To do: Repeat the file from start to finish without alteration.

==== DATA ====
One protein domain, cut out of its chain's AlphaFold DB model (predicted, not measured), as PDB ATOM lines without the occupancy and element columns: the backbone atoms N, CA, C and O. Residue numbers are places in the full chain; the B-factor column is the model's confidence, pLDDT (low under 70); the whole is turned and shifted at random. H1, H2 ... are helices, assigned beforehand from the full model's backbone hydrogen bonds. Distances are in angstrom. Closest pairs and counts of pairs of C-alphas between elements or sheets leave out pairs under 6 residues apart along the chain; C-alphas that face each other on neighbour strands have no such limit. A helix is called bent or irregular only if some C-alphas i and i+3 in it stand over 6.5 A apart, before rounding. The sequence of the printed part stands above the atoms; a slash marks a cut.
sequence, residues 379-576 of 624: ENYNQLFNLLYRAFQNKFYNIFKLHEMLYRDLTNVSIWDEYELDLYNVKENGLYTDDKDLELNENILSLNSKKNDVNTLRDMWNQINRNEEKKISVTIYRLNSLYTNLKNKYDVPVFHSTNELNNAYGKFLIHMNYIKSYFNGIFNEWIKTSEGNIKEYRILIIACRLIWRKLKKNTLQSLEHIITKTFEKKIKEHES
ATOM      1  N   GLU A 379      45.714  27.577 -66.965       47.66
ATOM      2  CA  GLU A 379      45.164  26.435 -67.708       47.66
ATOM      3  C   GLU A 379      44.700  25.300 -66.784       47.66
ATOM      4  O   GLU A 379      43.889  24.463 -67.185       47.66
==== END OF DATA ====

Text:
One protein domain, cut out of its chain's AlphaFold DB model (predicted, not measured), as PDB ATOM lines without the occupancy and element columns: the backbone atoms N, CA, C and O. Residue numbers are places in the full chain; the B-factor column is the model's confidence, pLDDT (low under 70); the whole is turned and shifted at random. H1, H2 ... are helices, assigned beforehand from the full model's backbone hydrogen bonds. Distances are in angstrom. Closest pairs and counts of pairs of C-alphas between elements or sheets leave out pairs under 6 residues apart along the chain; C-alphas that face each other on neighbour strands have no such limit. A helix is called bent or irregular only if some C-alphas i and i+3 in it stand over 6.5 A apart, before rounding. The sequence of the printed part stands above the atoms; a slash marks a cut.
sequence, residues 379-576 of 624: ENYNQLFNLLYRAFQNKFYNIFKLHEMLYRDLTNVSIWDEYELDLYNVKENGLYTDDKDLELNENILSLNSKKNDVNTLRDMWNQINRNEEKKISVTIYRLNSLYTNLKNKYDVPVFHSTNELNNAYGKFLIHMNYIKSYFNGIFNEWIKTSEGNIKEYRILIIACRLIWRKLKKNTLQSLEHIITKTFEKKIKEHES
ATOM      1  N   GLU A 379      45.714  27.577 -66.965       47.66
ATOM      2  CA  GLU A 379      45.164  26.435 -67.708       47.66
ATOM      3  C   GLU A 379      44.700  25.300 -66.784       47.66
ATOM      4  O   GLU A 379      43.889  24.463 -67.185       47.66